|Publication number||US6177993 B1|
|Application number||US 09/455,853|
|Publication date||23 Jan 2001|
|Filing date||7 Dec 1999|
|Priority date||7 Dec 1999|
|Publication number||09455853, 455853, US 6177993 B1, US 6177993B1, US-B1-6177993, US6177993 B1, US6177993B1|
|Inventors||Gary E. Sommargren|
|Original Assignee||The Regents Of The University Of California|
|Export Citation||BiBTeX, EndNote, RefMan|
|Patent Citations (6), Referenced by (5), Classifications (5), Legal Events (10)|
|External Links: USPTO, USPTO Assignment, Espacenet|
The United States Government has rights in this invention pursuant to Contract No. W-7405-ENG-48 between the United States Department of Energy and the University of California for the operation of Lawrence Livermore National Laboratory.
1. Field of the Invention
The present invention relates to surface particle detection, and more specifically, it relates to the detection of defects on lithographic mask blanks.
2. Description of Related Art
The proposed 1999 SIA Technology Roadmap for Semiconductors is accelerating the reduction in dense line critical dimensions (CDs) to 23 nm by the year 2011. This will put a tremendous burden on mask fabrication, particularly in the area of defect detection and reduction. Mask defects as small as one-eighth the equivalent CD are printable and may cause chip failure. Table 1 shows the maximum permissible defect size for each lithography generation out to the year 2011.
Year of first
defect size (nm)
(assuming a lithography tool magnification of 0.25)
A new infrastructure for mask inspection will be required to keep pace with this aggressive roadmap. Depending on the specific lithography used for a particular generation, mask inspection specifics may change, but the methodology will essentially remain the same. Mask blanks will have to undergo 100% area inspection for defects larger than a maximum acceptable size. Since masks are becoming a significant cost factor in the cost of ownership of lithography tools, this is a critical step—patterning defective mask blanks would be an economic disaster.
Inspecting mask blanks can be approached differently than patterned masks. Inspection does not necessarily have to be done at-wavelength since defects at the mask blank level will interact with visible light. Techniques using visible light are appealing because they are familiar to the user, relatively straightforward to manufacture and, if designed properly, extendable over many generations.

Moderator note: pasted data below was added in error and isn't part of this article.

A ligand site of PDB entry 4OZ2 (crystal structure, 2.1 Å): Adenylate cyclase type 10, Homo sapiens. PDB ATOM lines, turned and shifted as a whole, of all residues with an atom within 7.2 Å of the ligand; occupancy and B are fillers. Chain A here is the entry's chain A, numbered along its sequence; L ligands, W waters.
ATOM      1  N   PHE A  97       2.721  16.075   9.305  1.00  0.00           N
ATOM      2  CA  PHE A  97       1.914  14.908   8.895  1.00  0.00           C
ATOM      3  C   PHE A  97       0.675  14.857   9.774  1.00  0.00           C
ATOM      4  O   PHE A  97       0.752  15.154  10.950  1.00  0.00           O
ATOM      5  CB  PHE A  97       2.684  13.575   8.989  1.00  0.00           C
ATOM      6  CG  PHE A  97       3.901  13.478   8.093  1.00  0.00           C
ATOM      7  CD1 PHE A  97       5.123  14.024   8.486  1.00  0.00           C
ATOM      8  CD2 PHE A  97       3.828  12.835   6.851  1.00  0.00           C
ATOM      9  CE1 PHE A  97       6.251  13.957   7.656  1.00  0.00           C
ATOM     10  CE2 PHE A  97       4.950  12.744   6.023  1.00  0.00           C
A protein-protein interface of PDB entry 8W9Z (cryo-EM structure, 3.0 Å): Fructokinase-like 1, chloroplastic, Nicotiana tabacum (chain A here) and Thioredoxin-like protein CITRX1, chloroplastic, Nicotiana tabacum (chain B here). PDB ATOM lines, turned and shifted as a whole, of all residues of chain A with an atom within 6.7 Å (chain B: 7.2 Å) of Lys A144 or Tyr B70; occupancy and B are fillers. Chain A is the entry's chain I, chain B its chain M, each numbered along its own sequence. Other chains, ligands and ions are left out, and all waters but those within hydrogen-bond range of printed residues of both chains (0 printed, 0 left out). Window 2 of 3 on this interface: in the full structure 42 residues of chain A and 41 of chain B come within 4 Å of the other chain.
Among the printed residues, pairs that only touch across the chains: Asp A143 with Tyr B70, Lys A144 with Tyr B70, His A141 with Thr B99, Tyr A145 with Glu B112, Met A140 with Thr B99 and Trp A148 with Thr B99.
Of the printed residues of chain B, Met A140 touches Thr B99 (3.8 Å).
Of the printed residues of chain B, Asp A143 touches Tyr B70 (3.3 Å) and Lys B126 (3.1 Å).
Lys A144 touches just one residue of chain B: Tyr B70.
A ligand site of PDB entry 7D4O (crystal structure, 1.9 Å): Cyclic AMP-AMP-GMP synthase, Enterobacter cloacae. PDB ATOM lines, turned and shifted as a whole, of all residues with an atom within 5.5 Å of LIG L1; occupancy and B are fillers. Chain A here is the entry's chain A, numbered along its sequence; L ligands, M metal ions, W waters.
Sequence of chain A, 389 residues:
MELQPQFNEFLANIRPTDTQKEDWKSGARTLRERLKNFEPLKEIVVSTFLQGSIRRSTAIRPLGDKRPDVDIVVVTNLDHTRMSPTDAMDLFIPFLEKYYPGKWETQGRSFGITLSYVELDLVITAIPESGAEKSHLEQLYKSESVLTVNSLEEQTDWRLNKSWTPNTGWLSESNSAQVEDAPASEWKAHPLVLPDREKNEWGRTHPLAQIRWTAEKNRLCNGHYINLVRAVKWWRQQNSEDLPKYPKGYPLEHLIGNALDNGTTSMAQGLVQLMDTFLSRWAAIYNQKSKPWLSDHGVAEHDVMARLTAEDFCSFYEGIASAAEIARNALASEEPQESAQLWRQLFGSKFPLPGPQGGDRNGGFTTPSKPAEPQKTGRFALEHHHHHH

Current wafer inspection tools could play this role if silicon wafers are used as the mask blanks, but this is unlikely due to unfavorable thermal properties. Even then, detection of defects smaller than 100 nm has not been demonstrated with these tools. Wafer inspection tools operate by measuring the intensity of the light scattered by a surface defect. FIG. 1 shows a typical optical system used for commercial wafer inspection. However, scatter decreases as the sixth power of the defect size, so as the critical defect size decreases, defects become extremely difficult to detect, i.e., as the defect size decreases, the scatter decreases by the fractional decrease in defect size to the 6th power. Additionally, this scattered intensity inspection technique cannot distinguish surface defects from internal defects in transparent substrates such as ULE, a prime candidate for future mask blanks. As shown in FIG. 1, incident light beam 10 having S and P polarizations, is directed onto a mask blank 12 at the site of a defect 14. Scattered light 16, scattered from defect 14 is collected with collector mirrors 18 and 19 and directed to detector 20. This technique cannot distinguish whether the defect is located on the surface or within the transparent substrate.
It is an object of the present invention to provide new techniques for detecting a surface particle on a lithographic mask blank.
Defect detection, based on optical scattering, is a viable approach when there is sufficient signal-to-noise. Given a fixed amount of energy for illuminating the surface of the mask blank, typical instruments direct all of this light onto a given location on the mask blank and collect as much scattered light as possible (FIG. 1). If the fractional amplitude of the scattered light in a particular direction is 1/s, the intensity is proportional to 1/s2. Since the detected intensity falls off as the sixth power of the defect size, defects much smaller than the wavelength scatter very little light. For example, a 10 nm defect illuminated with a 1 mw beam focussed to a 10 um spot will scatter only 10−12 mw into a 0.1 numerical aperture.
The detected signal can be significantly amplified by making the following modifications:
(a) use part of the energy to illuminate the mask blank to scatter from a defect and use the remaining energy as a probe beam to coherently interfere with the scattered light (FIG. 5);
(b) frequency shift the probe beam (˜10-1000 MHz) so that heterodyne detection can be used (FIG. 6); and
(c) the incident angle and polarization of the illumination and probe beams are chosen to maximize the particle scatter and to minimize the noise from the background scatter in the direction of the specularly reflected probe beam.
FIG. 1 shows an optical system used in commercial wafer inspection tools, based on measurement of scattered intensity.
FIG. 2 shows the log angular scatter distribution from a 100 nm molybdenum particle.
FIG. 3 shows the log angular scatter distribution from a 0.5 nm rms rough glass substrate
FIG. 4 shows the log signal-to-noise and the detector position.
FIG. 5 shows an embodiment of the present invention that uses a probe beam to enhance scattered light from defects.
FIG. 6 shows a block type diagram that uses heterodyne detection to detect the presence of scattered light.